Enforcement of Association Rules

The following Q&A appeared in the "Ask an Attorney" section of the October 2004 newsletter for the Association of Condominium Townhouse & Homeowners Association (www.actha.org)

Question: In 1995, our condominium association amended our declaration to prohibit pets but grandfathering in current pets. However, once the pet expired all owners would be prohibited from having pets. Recently, our board learned that the son of an owner (who lives in the unit) has two cats and has admitted to having them for 2 years. We informed him that he would need to get rid of the cats or would be fined. At the time, we did not have any policy on fine amounts. His response was to fine him and he would pay the fines.

Since then the board adopted a rule of $10 per day for a violation of this rule effective July 17.

What recourse does a board have if a rule is violated and the owner's response is to continuously break the rule yet pay the fine? What is considered a "reasonable" fine as set forth in the Illinois Condominium Property Act? Is it your opinion that a $10 fine per day would be considered reasonable?

Answer: It is quite apparent that your association has enacted a well reasoned, and more importantly, enforceable pet restriction. Unfortunately, this unit owner simply does not want to cooperate.

The first thing your association did right was to implement this pet restriction by permanently amending your declaration; an action that likely required approval of a certain percentage of unit owners. In contrast, many boards institute similar restrictions (such as leasing restrictions) by way of board rule. While this alternative is generally permissible, courts often give greater deference if the restriction was made to the governing document of the association. Secondly, this pet "grandfather" clause, also known as a "pet amortization" clause, was a show of reasonableness by the prior board that certainly helped prevent a revolt by the pet owners at the time.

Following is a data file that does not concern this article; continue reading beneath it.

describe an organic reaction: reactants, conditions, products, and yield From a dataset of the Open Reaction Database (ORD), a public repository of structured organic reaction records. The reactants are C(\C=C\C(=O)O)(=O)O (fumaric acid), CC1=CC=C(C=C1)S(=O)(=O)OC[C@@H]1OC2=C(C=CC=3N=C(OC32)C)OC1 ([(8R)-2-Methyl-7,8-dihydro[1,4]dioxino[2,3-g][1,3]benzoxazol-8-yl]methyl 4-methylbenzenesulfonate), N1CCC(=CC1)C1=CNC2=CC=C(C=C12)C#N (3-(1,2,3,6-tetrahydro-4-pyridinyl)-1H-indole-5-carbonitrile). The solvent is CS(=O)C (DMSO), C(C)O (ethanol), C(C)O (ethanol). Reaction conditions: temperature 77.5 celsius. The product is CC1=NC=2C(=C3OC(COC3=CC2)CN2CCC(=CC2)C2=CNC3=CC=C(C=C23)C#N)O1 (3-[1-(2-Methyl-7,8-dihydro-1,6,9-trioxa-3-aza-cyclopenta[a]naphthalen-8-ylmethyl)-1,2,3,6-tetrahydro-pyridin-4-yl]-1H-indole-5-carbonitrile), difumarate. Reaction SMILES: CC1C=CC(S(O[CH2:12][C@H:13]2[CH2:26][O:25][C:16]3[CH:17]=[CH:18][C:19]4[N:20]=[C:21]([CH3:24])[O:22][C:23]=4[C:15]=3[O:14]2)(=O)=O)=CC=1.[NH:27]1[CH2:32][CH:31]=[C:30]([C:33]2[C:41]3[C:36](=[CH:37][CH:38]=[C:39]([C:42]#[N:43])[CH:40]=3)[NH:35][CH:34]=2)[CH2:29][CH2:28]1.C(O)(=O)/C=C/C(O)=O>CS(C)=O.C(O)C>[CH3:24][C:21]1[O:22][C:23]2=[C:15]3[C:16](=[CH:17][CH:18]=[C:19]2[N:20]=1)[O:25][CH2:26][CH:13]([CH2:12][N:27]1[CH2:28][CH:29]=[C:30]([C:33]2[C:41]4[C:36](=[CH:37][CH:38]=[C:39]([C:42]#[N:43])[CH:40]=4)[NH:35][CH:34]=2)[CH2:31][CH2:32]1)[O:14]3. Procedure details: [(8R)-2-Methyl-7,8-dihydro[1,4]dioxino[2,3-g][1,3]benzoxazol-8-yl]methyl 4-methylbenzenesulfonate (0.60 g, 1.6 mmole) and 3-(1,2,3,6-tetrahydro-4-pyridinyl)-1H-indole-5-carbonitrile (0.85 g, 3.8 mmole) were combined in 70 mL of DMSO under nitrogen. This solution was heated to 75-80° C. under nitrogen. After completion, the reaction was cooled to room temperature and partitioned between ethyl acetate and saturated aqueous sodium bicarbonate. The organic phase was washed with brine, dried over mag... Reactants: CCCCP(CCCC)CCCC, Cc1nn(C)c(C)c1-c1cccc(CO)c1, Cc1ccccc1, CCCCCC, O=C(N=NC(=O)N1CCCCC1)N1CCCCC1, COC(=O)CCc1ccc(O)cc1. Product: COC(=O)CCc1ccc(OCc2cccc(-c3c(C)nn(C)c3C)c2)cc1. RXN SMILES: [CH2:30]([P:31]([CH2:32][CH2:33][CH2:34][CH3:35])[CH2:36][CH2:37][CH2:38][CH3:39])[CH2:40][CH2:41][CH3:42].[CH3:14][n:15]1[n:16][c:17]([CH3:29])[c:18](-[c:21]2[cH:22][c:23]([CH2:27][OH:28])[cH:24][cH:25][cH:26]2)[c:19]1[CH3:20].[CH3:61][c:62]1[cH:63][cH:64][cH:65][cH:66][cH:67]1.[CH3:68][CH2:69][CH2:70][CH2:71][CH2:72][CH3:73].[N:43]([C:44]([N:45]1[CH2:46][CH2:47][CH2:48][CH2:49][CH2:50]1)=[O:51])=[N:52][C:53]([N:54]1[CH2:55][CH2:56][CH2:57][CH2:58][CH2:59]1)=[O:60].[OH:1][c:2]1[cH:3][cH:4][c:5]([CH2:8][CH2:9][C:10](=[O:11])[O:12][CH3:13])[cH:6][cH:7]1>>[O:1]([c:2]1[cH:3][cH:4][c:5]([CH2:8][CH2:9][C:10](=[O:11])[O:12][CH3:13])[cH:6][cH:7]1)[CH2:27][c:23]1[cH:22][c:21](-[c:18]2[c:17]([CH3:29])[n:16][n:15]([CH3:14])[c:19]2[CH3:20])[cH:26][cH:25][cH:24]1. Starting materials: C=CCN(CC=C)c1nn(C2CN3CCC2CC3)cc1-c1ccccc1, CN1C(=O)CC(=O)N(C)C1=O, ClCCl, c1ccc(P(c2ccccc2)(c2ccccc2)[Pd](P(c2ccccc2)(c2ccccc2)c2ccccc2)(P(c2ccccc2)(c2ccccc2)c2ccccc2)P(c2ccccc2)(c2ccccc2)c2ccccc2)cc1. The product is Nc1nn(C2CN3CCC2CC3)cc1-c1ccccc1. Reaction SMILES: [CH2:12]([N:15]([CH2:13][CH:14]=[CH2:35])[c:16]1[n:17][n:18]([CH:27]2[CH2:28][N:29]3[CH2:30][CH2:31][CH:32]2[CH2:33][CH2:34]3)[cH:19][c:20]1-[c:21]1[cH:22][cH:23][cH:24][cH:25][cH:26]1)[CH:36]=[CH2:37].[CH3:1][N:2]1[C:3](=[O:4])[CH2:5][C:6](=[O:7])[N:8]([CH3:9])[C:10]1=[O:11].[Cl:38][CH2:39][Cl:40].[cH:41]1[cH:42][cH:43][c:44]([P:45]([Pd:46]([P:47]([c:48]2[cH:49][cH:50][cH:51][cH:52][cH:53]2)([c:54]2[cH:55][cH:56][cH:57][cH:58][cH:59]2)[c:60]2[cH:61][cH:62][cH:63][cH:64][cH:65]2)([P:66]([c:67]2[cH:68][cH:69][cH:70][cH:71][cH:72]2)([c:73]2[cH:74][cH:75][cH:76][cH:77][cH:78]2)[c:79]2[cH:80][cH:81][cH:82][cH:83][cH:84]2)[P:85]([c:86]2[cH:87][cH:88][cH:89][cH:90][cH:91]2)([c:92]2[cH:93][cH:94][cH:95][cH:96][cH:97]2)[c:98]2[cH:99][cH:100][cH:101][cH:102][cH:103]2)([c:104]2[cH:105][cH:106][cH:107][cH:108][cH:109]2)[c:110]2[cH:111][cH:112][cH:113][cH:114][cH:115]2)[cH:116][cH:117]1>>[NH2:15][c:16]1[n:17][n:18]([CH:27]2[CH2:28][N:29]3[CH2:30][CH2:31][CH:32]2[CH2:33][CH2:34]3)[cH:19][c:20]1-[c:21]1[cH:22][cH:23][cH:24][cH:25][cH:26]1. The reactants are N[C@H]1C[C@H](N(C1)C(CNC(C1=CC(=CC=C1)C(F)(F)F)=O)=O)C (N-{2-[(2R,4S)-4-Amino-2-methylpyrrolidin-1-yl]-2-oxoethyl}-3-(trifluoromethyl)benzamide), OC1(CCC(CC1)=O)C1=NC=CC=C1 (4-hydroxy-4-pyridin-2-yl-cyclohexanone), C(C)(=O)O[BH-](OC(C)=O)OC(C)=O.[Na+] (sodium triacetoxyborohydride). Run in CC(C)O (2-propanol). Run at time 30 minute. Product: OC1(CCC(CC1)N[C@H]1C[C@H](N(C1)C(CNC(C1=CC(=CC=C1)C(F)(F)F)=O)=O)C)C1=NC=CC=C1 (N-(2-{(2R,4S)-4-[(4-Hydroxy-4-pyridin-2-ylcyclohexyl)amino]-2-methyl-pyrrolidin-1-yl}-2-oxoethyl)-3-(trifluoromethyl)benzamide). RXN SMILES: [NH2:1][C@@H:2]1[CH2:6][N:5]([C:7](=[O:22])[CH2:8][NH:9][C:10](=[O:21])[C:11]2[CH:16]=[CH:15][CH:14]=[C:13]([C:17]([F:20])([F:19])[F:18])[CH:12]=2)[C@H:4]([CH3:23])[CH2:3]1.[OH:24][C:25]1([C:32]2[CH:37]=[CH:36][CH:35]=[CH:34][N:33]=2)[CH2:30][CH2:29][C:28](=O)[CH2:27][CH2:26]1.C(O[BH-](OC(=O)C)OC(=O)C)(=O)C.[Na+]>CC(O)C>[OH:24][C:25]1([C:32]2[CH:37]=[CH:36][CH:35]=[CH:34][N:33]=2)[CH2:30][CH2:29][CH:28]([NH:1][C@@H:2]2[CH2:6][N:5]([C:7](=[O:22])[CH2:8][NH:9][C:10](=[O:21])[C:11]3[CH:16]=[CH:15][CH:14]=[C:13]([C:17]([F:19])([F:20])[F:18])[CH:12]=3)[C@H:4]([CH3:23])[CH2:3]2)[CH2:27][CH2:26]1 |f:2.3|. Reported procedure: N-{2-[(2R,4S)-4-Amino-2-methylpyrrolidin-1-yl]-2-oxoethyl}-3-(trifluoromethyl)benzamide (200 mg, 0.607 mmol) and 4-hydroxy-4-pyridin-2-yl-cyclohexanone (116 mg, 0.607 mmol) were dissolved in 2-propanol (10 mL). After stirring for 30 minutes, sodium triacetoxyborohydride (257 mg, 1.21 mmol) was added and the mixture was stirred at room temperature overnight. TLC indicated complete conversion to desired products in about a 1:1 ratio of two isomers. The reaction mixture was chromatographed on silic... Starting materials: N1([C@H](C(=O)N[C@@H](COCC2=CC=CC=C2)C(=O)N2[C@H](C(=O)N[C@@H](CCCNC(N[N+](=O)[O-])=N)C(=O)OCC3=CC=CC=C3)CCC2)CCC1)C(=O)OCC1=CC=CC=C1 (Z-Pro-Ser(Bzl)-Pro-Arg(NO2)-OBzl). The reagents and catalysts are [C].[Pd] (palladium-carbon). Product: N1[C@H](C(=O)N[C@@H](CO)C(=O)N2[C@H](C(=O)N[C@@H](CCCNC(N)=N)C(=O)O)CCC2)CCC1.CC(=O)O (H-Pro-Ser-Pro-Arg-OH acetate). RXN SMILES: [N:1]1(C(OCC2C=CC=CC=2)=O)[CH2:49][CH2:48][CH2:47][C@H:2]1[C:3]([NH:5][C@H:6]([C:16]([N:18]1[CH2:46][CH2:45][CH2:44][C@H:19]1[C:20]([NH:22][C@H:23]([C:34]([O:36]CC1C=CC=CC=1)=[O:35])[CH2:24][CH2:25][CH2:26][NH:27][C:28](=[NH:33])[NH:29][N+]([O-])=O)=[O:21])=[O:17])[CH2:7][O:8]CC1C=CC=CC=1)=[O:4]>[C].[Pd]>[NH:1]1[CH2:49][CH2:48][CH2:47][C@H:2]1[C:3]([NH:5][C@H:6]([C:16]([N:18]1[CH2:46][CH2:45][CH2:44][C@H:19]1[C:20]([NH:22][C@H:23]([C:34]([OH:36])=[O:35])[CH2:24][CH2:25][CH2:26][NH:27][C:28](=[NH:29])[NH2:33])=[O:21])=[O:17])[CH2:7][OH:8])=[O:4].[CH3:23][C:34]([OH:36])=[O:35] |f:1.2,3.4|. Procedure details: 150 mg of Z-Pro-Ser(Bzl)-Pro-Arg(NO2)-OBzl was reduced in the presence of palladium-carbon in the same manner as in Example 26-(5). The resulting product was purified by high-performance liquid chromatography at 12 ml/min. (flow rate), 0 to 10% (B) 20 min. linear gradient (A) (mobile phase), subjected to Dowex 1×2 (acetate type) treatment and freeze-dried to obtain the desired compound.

With respect to this flagrant violator, one option the board now has is to increase the amount of the fine. The Illinois Condominium Property Act does not provide guidance as to what is a "reasonable" fine. A good resource is an experienced property manager who may be willing to share an effective fine schedule used with other associations. The board can also check with its local municipality as to its schedule of fines for common ordinance violations. Further, common sense dictates that the amount of the fine should take into account the seriousness of the offense and the overall circumstances. Given that this unit owner is willingly paying the $10 a day fine, he or she should now have a hard time arguing that the $15 fine is somehow unfair or unreasonable.

Please keep in mind that the Illinois Condominium Act states that before levying a fine, the board must provide the owner with notice and "an opportunity to be heard." Another common pitfall is the selective enforcement of a rule or restriction by a board, or the failure to enforce it in a timely manner.

The final option available to the board is the filing of a lawsuit seeking a court order requiring the defaulting owner to immediately comply with the restriction. You must look to your declaration to determine the procedures necessary before seeking court intervention. One typical provision requires the delivery of a thirty-day notice of violation letter to the defaulting unit owner. Most declarations allow the board to recover attorneys fees in the enforcement action. However, the judge has discretion in awarding attorneys fees, and the ultimate award oftentimes does not equal the amount the attorney has actually billed to the association.